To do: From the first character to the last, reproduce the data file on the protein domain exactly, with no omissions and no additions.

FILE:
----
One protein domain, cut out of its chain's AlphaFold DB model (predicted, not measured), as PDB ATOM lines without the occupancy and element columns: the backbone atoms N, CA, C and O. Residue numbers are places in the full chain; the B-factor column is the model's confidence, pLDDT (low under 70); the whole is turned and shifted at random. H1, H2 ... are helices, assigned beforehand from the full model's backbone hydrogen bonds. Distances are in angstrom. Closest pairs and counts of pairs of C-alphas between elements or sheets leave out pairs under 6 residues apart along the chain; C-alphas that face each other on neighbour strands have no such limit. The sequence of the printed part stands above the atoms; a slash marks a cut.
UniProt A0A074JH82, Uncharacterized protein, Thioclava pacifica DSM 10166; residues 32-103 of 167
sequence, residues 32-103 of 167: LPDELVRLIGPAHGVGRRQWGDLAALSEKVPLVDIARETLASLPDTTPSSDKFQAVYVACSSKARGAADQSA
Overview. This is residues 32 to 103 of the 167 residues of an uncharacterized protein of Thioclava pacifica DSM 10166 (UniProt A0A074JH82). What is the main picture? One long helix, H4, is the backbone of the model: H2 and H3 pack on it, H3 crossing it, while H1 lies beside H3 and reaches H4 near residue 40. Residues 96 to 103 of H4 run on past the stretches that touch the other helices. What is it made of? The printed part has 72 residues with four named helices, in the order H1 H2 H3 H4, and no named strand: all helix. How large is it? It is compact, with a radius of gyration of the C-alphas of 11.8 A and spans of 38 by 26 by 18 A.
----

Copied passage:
One protein domain, cut out of its chain's AlphaFold DB model (predicted, not measured), as PDB ATOM lines without the occupancy and element columns: the backbone atoms N, CA, C and O. Residue numbers are places in the full chain; the B-factor column is the model's confidence, pLDDT (low under 70); the whole is turned and shifted at random. H1, H2 ... are helices, assigned beforehand from the full model's backbone hydrogen bonds. Distances are in angstrom. Closest pairs and counts of pairs of C-alphas between elements or sheets leave out pairs under 6 residues apart along the chain; C-alphas that face each other on neighbour strands have no such limit. The sequence of the printed part stands above the atoms; a slash marks a cut.
UniProt A0A074JH82, Uncharacterized protein, Thioclava pacifica DSM 10166; residues 32-103 of 167
sequence, residues 32-103 of 167: LPDELVRLIGPAHGVGRRQWGDLAALSEKVPLVDIARETLASLPDTTPSSDKFQAVYVACSSKARGAADQSA
Overview. This is residues 32 to 103 of the 167 residues of an uncharacterized protein of Thioclava pacifica DSM 10166 (UniProt A0A074JH82). What is the main picture? One long helix, H4, is the backbone of the model: H2 and H3 pack on it, H3 crossing it, while H1 lies beside H3 and reaches H4 near residue 40. Residues 96 to 103 of H4 run on past the stretches that touch the other helices. What is it made of? The printed part has 72 residues with four named helices, in the order H1 H2 H3 H4, and no named strand: all helix. How large is it? It is compact, with a radius of gyration of the C-alphas of 11.8 A and spans of 38 by 26 by 18 A.